For a whole generation of 90s kids, The Lion King was one of the best Disney films of all time – it grossed a whopping $766 million worldwide, making it the second highest-grossing film ever upon its release. However, Finding Nemo eventually came along and toppled its record.

Apparently when Lion King director Don Hahn (pictured below) found out about the news, he rang up Andrew Stanton to congratulate him with the words “It’s about time.”

Clearly he’s very magnanimous in defeat!

Finding Nemo surpassed The Lion King with a grand total of $871 million earned at the box office.

18. William H. Macy nearly tanked the film

It’s not often that Emmy Award-winner William H. Macy gets booted off a film set…

But that’s exactly what happened with Finding Nemo after producers decided that they needed to recast the role of Marlin completely. Macy had already voiced the entirety of the movie as Nemo’s dad when the fateful decision was made.

According to a book entitled DisneyWar by American lawyer and journalist James B. Stewart, Disney CEO Michael Eisner watched an early cut of the film and famously told his board of directors: “This will be a reality check for those guys [at Pixar]…It’s OK, but nowhere near as good as their previous films. Of course, they think it’s great. Trust me, it’s not.”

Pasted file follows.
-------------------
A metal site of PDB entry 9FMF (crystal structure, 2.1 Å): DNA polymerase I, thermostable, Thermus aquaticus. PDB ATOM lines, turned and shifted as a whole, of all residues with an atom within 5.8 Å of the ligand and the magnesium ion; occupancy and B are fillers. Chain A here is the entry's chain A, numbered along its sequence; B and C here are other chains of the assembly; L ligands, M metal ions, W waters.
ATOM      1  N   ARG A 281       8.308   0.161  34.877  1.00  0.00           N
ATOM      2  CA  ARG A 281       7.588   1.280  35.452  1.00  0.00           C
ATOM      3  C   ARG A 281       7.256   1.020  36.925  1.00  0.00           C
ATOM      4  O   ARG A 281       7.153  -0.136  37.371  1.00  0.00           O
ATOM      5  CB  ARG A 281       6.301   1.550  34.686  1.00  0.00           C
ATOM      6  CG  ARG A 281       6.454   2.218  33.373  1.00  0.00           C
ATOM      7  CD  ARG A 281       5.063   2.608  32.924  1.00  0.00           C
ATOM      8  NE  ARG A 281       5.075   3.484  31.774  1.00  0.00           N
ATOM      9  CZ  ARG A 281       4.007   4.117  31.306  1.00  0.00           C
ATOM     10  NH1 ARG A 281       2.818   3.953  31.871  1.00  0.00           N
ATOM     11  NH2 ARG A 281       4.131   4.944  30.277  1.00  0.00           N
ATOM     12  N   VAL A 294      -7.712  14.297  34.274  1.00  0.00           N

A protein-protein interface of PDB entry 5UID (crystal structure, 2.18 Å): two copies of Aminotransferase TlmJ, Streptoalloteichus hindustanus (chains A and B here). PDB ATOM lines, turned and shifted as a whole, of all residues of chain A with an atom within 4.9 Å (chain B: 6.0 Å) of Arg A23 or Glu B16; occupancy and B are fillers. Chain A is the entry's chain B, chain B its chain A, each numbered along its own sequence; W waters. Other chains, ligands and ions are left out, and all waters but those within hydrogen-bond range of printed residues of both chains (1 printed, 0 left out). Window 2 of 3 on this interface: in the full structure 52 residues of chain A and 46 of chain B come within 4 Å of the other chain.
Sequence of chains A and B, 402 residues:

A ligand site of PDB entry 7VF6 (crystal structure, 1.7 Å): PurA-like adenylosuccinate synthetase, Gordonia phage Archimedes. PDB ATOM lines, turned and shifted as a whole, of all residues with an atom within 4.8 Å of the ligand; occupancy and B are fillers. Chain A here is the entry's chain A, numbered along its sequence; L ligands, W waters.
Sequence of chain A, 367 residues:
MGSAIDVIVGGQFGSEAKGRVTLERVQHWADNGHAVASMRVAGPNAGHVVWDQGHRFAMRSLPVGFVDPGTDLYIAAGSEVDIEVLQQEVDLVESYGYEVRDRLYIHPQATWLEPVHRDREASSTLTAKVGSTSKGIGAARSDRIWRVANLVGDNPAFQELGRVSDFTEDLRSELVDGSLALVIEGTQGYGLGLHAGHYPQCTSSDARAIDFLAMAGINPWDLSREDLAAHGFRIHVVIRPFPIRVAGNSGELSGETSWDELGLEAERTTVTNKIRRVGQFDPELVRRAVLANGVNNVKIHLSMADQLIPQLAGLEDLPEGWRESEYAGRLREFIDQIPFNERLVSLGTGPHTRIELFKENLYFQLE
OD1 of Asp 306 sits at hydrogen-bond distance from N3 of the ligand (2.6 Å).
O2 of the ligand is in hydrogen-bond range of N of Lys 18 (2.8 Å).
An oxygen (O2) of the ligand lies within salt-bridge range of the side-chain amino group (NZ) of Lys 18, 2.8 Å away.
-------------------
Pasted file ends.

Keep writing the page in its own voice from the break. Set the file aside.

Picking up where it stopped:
Stanton replaced Macy with Albert Brooks and Finding Nemo went on to become the highest-grossing animated film of all-time (much to Eisner’s embarrassment).

17. Finding Nemo created serious beef between Disney and Pixar executives

That wasn’t the end of the story for Eisner though.

Around the time of Finding Nemo‘s release, Disney’s distribution contract with Pixar was due to expire. Unfortunately Pixar owner Steve Jobs got wind of Eisner’s boardroom insult, putting Eisner in the difficult position of having to work with someone he had gravely offended.

Eisner’s total mishandling of the situation proved to be the final straw for Disney, and after a string of complaints about his behaviour, company shareholders voted to sack the executive. However, things didn’t end on completely bitter terms.